spondent, and the worst victim of the
hoax was the piper receiving it.
Agnin, in the Chicago Times.
Il^olf a inker of no mean repute, was
eompletely taken In. This paper pub
Ushod a cable account of a powerful
|.0(lccll011 that hint been erected near
Paris, Which when directed toward the
|noo1l had revealed large buildings on
..?,, ,??!,, also gangs of mon chained
together engaged In various occupn
li. ns If was the theory of the ob
server of these new mnrvols that the
Side of the moon turned toward the
..?nih was used as a penal settlement
hocnuso of Its lack of atuaoephere:
in. Innatl Commercial Trlbu?e.
A VISIT TO THE MOON.
Is Suoh ? Thing Within the Bcjnds of !
Can men visit the moon? In any ago
but the present, says Professor Krnc.n
Oruou DoUgo, A. M.. ii.:; question if
seriously asked would have been nn
swered by a chorus of Jeers. S> fur
beyond the pain of possibilities has the
visiting of other worlds always ap
peared that writers of lietiou have
felt free to treat the idea sportively,
describing thrilling jourueys through
space in Impossible vehicles.
.Nevertheless iho thought of explor
ing distant plaints, pausing 011 route
to view the further side of the moon,
so tftlltldkdngly turned from us. Is one
that (Ires the human Imagination most
profoundly. The worst (but < an he
said is that it now looks as dtllleUlt to
us as the crossing of the great Atlantic
must once have appeared to the naked
savage upon its shore. The Impossl- ?
bility of the savage became the tri
umph of Columbus, and the day dream
of the nineteenth century may become
the achievement even of Cm tvycntlclh.
A body on tho earth's equator is
traveling with the earth's rotation at
a Speed of more than a thousand miles
an hour. If relieved of gravity it
would not fly suddenly < ff, like a can
non ball, nnd disappear into space. For
several seconds its rise from the sur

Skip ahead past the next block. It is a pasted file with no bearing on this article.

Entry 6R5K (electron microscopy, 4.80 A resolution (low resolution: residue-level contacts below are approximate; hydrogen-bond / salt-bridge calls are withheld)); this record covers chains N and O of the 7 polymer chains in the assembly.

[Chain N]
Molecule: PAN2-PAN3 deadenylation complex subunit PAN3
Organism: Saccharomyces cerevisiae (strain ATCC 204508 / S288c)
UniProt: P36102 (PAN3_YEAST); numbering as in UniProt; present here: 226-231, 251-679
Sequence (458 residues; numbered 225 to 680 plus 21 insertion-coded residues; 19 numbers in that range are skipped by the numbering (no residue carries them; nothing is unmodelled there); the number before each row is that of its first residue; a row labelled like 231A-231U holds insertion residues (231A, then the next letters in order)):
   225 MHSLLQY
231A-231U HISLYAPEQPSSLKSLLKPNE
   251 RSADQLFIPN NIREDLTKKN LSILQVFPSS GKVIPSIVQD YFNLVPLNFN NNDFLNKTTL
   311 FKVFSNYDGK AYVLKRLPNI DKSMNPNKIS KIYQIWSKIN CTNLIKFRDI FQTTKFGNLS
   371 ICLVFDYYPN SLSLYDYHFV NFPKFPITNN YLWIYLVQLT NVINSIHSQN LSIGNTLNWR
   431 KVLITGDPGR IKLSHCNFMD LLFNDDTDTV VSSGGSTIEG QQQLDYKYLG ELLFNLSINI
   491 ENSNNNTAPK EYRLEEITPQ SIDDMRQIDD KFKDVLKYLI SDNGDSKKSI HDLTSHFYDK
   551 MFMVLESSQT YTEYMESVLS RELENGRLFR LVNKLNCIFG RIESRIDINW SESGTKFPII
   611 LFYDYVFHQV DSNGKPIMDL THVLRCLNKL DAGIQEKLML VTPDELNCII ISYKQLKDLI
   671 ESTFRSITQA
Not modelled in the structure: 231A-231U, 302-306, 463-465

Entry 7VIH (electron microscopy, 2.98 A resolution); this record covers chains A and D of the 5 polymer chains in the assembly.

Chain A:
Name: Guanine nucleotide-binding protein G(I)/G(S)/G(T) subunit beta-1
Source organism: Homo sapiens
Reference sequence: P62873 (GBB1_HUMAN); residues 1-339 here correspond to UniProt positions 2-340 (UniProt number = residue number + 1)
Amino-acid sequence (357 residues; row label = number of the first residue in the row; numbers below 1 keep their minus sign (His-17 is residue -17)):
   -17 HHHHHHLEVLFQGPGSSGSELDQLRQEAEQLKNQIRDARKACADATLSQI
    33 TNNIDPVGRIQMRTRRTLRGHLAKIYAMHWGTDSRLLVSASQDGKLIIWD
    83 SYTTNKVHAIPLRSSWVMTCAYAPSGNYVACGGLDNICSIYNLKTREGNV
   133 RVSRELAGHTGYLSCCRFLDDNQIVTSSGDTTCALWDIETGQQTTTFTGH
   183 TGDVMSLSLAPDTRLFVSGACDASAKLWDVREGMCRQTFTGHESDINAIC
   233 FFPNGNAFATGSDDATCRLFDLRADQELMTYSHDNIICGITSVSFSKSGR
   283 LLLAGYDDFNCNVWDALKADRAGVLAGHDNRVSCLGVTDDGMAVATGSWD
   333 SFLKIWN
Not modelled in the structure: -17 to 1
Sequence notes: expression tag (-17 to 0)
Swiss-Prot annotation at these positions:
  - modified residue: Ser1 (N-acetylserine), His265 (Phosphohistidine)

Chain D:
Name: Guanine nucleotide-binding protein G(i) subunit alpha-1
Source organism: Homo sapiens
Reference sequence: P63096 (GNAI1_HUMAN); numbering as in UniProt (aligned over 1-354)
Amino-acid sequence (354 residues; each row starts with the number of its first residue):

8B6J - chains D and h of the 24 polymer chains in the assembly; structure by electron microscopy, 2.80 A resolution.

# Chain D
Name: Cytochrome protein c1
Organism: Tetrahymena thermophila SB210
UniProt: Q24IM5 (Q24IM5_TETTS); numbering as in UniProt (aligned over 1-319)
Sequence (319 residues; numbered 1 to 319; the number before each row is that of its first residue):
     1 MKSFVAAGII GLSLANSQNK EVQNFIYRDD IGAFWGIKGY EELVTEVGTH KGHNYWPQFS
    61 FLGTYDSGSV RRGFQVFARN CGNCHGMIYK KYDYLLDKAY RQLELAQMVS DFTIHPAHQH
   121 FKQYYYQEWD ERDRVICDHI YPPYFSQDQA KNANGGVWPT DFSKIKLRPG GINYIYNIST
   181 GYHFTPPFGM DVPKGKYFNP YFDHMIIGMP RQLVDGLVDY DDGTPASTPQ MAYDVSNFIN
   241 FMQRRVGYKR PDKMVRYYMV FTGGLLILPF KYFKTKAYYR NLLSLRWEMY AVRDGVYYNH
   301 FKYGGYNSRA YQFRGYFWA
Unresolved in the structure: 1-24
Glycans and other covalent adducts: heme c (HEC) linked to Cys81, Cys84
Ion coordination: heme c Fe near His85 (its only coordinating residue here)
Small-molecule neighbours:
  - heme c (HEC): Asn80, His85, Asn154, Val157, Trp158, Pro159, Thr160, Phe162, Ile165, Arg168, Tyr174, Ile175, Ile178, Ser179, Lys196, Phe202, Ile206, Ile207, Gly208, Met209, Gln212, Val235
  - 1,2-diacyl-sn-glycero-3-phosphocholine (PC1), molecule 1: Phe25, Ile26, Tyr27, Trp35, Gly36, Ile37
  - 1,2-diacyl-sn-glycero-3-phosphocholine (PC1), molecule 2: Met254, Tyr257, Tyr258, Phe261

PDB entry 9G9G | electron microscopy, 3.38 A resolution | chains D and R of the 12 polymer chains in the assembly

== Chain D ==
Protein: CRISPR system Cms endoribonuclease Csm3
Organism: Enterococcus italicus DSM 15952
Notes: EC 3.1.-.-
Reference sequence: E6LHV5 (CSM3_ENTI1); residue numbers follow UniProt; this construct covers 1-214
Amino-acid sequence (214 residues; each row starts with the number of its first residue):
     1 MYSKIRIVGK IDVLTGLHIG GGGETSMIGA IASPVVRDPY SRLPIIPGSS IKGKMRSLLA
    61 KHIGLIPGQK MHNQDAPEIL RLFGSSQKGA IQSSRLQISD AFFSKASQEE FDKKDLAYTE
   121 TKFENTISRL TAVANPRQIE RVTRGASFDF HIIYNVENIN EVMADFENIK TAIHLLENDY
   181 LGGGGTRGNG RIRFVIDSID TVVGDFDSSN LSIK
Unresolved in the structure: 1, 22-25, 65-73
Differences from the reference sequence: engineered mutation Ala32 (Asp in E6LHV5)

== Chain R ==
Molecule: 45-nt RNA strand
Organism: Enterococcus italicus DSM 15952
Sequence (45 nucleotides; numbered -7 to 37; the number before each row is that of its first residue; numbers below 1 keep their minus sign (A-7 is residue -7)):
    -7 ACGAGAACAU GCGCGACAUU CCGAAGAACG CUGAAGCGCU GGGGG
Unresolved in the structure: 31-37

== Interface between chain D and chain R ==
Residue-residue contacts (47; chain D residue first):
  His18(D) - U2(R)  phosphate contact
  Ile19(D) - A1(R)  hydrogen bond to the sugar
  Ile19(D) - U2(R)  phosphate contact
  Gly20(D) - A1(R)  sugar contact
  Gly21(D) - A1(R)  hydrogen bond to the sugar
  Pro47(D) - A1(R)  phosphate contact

face of the earth would be so slow
as to be practically Imperceptible ow
ing to ihe small dlii'orcucc betweeu a
straight tangent lino and the earth's
slow curvature. Gradually, however.
Its apparent upward velocity would
Increase so ns to Itfi it sott e sixiy-ftve
yards the first minute and 'core than a
hundred miles the first hoi r It would
travel 230.000 miles, the .Us; a nee be
tween the earth and tie ! ooii, in ten
d*V?, and If suitably oxp <ed to the
earth's attraction, acting * a brake,
while screened from thai of the moon,
Its landing could be made gentle nnd
safe. Strangely enough, the tin turning
attitude of the lunar BUrfllCO In rela
tion to the earth makes the return
voyage absolutely Impossible snve by
n tedious roundabout journey of many
months. Involving the circumnaviga
tion of Murs.
The query may now arise, "What is
the innen good for. even If man suc
ceeds In reaching It?"
We know it to lie a barren, rocky
world, without air or moisture, un
speakably eohl at night am! below the
free/.ing point even al noon. However,
men could abide there for a time In
thick walled, air tight bouses and could
walk out of doors in olr tight divers'
suits. Scientists would find In tho
lunar wastes a fresh fletd for explora
tion. Astronomers could pla it their
telescopes there, free from their most
serious hindrance, the earth's atmos
phere. Tottrl: s of Iho wealthy and
adventurous class would not fail to
Visit the sat; lilto, ami costly hotels
must be maintained f?<r their accommo
dation. Then it Is quit ? probable that
veins of previous metals, beds of dia
monds and an abundance of surphur
n ight be discovered on a world of so
highly volcanic a character.
The foregoing may seem filled with
"the stuff that dreams are made of,"
yet most of the assertions are based
on Ilia hard Hu ts of mathematics ami
physics. History i-> not always par
ticular to follow tin- precise path laid
out for it by prophets, yet in the long
run It rtever fails to achieve larger
things th in tho seer dared to predict.?
New VorU World.
Napoleon anil C.ie Cobbler.
On Napoleon's arrival at Mars-la
Tours th" mayor, a fanner, tried in
vain to make tho speech he had pre
pared How ing ami scraping, be stood
fascinated by Bonaparte's scrutinizing
black eyes an unhappy squirrel in the
gaze of the rattlesnake. Close behind
the trembling mayor stood an old shoe
maker, in flguro a true Doll QulxdtC,
chid in bis working dress. "Why don't
you speak, you fool?" be muttered
from time to (hue lo his leader. At
last his patience gnvo way. He pushed
the mayor aside, advanced, With his
left hand removed Ills greasy cotton
nightcap, with his right lifted the born
Spectacles from bis nose, made his bow
ami delivered the oration: "thnperor,
you are on vom- way to thrash the
Prussian rogues on. u more. I hope
soon to see you return crowned with